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Immigrants in the Netherlands
History of immigration in the Netherlands
Dutch government and the immigrants
Common problems of immigrants
A multicultural crisis?
A prospect for the future
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Immigrants in the Netherlands

The Netherlands, the most densely populated country in Europe, has a population of sixteen million inhabitants. More than three million of them have a non-Dutch background. Little more than half of these three million immigrants, i.e. 1.7 million people, is of non-Western origin.

The Netherlands and the five most important (non-Western) migration countries. The majority of non-Western immigrants come originally from Turkey, Surinam, Morocco and the Netherlands Antilles and Aruba (people from the former Dutch Indies and Japan are considered Western immigrants). Together they make up 67% of non-Western immigrants. The non-Western immigrant groups are unequally spread over the country. Most immigrants live in the West of the country. While only 12.5% of all inhabitants live in one of the four major cities (Amsterdam, Rotterdam, The Hague and Utrecht), 40% of non-Western immigrants live there. For that reason, in cities like Amsterdam or Rotterdam, almost one in three people is of non-Western origin.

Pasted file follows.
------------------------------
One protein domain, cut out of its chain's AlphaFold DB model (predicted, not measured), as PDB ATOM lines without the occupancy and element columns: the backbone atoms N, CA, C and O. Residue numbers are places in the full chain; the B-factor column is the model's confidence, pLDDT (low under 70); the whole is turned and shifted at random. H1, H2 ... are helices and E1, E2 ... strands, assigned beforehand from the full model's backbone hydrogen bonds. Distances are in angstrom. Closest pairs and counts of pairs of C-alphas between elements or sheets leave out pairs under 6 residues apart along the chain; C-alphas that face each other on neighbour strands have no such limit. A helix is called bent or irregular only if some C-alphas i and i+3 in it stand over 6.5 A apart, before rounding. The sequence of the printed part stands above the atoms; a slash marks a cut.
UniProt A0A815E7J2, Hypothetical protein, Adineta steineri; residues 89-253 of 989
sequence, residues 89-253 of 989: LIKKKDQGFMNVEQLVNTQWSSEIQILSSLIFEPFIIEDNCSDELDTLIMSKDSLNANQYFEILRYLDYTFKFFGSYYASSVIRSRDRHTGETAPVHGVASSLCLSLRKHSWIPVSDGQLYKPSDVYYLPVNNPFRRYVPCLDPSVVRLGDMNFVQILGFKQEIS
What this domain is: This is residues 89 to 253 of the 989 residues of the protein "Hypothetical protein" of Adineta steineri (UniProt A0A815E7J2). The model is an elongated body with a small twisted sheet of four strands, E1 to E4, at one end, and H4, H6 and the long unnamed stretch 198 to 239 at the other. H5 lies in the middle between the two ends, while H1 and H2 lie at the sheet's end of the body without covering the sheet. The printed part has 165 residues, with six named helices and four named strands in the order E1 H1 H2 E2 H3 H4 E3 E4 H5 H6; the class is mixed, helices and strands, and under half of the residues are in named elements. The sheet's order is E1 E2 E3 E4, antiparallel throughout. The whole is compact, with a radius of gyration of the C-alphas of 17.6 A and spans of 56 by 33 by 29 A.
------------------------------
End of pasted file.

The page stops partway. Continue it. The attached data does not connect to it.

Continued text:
Spread non-Western immigrants in the Netherlands

Little less than half of all immigrants in the Netherlands (1.4 million people) have a Western background. These so-called Western immigrants originally come from other European countries (except Turkey), the United States, Indonesia, Japan and Australia.

Another way to classify immigrants is to describe them as first generation immigrants or second generation immigrants. First generation immigrants are born outside the Netherlands, whilst second generation immigrants are born in the Netherlands and have at least one foreign-born parent. There are several disadvantages to this classification or definition. A first disadvantage is that people who are born in the Netherlands, have lived there for their entire life, and are fully integrated will continue to be viewed as (second, third etc generation) immigrants. Another disadvantage of this classification is that it is very broad. Following this definition, even the current queen on the Kingdom of the Netherlands, Queen Beatrix, is a second generation immigrant. Even though Beatrix herself was born in the Netherlands, the queen's father, Prince Bernhard, a first generation immigrant, was born in the German town of Jena.

Koningin Beatrix
Queen Beatrix

>Click here to read about the history of immigration in the Netherlands.